Thursday, July 17, 2008

Neighborhood: Cobble Hill

Miss Fashion, who grew up in Brooklyn and is helping me discover new neighborhoods outside of Manhattan, suggested we meet in Cobble Hill last night for dinner. I had previously fallen in love with DUMBO and Brooklyn Heights, but my evening in Cobble Hill was even better in some ways. This neighborhood reminded me of the Lower East Side, without the grit. I mean, people were mellow and smiled and sat at sidewalk cafes eating dinner with their kids and dogs.

First, we met up at Borough Hall and walked around the neighborhood, where Miss Fashion pointed out the beautiful brownstones. There were kids and parents everywhere, and at one point, we witnessed a returning father being greeted by his wife and kid at the door. A very sweet moment.

We then went to One Girl Cookies on Dean Street whose reputation is built on their Whoopie Pies and amazing cookies. Being the sweet-fiends we are, we both loaded up. Let me just say the pumpkin whoopie pie is amaaaazzing! And the Lucia cookie (the one with the black and white marble frosting) just sent my endorphins soaring. So good. And how cute is their store? So much bigger than bakeries in Manhattan with an entire seating area in the back, where you can just sit with your girlfriends and get your sugar rush on. I will definitely be back.

We strolled down Smith Street (Brooklyn's "Restaurant Row" according to some) and I was surprised by how many adorable boutiques there were, including Bird, which had great dresses and accessories, including foldable commuter shoes/ballet flats with carrying case:...and another whose name I forget that carries the cutest Vivienne Westwood rubber Mary Janes and Wedges, which Miss Fashion was crazy for. And we stopped in at Rime, this streetwear store that sold Kid Robot stuff, including both tricked out and do-it-yourself Munny's. They were having a DIY Munny contest actually. There was a Flight 001, where I stopped in for some travel accessories and we also passed Brooklyn Industries, though we didn't stop in. There were just too many cute stores and not enough time.

You've got to love Cobble Hill's broad selection of restaurants, from Cuban to Thai to Italian to French. On Pacific, the Angeleno in me got excited when passing the surf-shack Mexican restaurant called Pacifico and seafood joint called Trout (although the blogosphere seem less than enthusiastic about the food) But we ended up eating in the outdoor patio of Apartment 138 because Miss Fashion had heard good things:I had a Caesar Salad and a classic burger slider. The food was really delicious, esp considering restaurants seem to slack off when it comes to the slider. This one had a lovely toasted brioche bun and perfectly cooked patty and sauce. Yum! And the Caesar had a uniquely tart dressing that I really enjoyed.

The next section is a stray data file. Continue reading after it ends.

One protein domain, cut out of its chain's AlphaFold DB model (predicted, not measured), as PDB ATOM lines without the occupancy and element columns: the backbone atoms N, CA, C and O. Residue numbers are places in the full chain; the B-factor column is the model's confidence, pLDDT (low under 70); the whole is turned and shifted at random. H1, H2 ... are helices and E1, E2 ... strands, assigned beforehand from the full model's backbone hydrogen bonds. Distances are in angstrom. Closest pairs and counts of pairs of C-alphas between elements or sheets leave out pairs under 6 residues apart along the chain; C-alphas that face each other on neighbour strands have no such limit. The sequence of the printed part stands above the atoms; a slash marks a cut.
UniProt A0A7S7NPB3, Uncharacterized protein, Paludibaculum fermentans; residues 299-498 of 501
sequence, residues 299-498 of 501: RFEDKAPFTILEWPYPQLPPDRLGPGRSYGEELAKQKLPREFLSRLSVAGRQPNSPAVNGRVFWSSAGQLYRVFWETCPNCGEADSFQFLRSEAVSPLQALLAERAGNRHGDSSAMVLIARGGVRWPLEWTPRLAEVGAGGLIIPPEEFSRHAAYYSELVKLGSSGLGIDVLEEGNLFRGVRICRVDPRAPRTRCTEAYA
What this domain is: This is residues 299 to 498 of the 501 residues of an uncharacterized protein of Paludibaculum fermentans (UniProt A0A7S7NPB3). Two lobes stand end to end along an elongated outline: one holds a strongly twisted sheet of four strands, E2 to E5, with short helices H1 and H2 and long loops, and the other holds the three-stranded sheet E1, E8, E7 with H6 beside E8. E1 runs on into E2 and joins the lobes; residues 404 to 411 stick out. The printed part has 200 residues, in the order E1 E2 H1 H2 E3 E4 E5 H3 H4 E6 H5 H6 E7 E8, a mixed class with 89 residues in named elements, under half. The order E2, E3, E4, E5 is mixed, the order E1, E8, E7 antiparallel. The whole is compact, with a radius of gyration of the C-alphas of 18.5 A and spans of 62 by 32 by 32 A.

Miss Fashion and I talked a lot about finding a neighborhood to call home in NYC and all the factors that go into that decision. I'm still haven't weened myself off Manhattan, but I'm beginning to think that in the future, with more excursions like last night's, I may change my mind.

Tuesday, July 15, 2008

Stuff I've Learned: Go to B&H Photo Around 3 pm on a Weekday

Ah! B&H Photo, how I love thee and dread thee! There are other photo stores in the city, of course--J&R, Adorama, etc.--but for sheer volume of inventory and selection, you can't beat B&H. Which is why I suck it up and trek down to 9th and 34th once a year or so to get my photo fix. Also, I'm very nostalgic about B&H. I ordered my very first Nikon SLR from them via their catalog many many years ago when I was a fledgling photographer.